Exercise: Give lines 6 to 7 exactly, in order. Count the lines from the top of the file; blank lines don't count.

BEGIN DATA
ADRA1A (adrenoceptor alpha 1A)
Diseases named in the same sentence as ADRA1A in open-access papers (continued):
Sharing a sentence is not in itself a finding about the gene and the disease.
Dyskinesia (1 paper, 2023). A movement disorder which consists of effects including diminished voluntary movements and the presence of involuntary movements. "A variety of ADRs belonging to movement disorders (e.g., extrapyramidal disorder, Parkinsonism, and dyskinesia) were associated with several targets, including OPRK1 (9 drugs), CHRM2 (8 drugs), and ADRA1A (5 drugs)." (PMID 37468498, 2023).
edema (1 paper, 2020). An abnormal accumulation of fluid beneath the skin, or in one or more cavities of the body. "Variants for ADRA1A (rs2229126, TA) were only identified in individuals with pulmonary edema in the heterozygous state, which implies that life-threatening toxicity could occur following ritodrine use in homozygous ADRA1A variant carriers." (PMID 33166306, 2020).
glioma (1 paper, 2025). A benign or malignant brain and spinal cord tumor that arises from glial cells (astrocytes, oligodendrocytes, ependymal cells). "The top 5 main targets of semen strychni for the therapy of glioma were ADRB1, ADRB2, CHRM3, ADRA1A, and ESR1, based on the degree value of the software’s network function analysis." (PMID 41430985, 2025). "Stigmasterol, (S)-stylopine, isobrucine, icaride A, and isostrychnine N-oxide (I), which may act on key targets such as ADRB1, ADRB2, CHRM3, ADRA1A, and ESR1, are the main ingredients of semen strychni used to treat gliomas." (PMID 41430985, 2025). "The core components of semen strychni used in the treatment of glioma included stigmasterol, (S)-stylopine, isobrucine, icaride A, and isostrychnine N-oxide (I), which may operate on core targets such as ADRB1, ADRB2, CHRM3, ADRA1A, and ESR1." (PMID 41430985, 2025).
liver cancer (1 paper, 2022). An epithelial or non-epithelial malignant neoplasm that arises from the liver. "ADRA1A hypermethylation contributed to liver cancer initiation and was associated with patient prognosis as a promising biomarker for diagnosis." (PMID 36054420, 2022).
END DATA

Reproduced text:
glioma (1 paper, 2025). A benign or malignant brain and spinal cord tumor that arises from glial cells (astrocytes, oligodendrocytes, ependymal cells). "The top 5 main targets of semen strychni for the therapy of glioma were ADRB1, ADRB2, CHRM3, ADRA1A, and ESR1, based on the degree value of the software’s network function analysis." (PMID 41430985, 2025). "Stigmasterol, (S)-stylopine, isobrucine, icaride A, and isostrychnine N-oxide (I), which may act on key targets such as ADRB1, ADRB2, CHRM3, ADRA1A, and ESR1, are the main ingredients of semen strychni used to treat gliomas." (PMID 41430985, 2025). "The core components of semen strychni used in the treatment of glioma included stigmasterol, (S)-stylopine, isobrucine, icaride A, and isostrychnine N-oxide (I), which may operate on core targets such as ADRB1, ADRB2, CHRM3, ADRA1A, and ESR1." (PMID 41430985, 2025).
liver cancer (1 paper, 2022). An epithelial or non-epithelial malignant neoplasm that arises from the liver. "ADRA1A hypermethylation contributed to liver cancer initiation and was associated with patient prognosis as a promising biomarker for diagnosis." (PMID 36054420, 2022).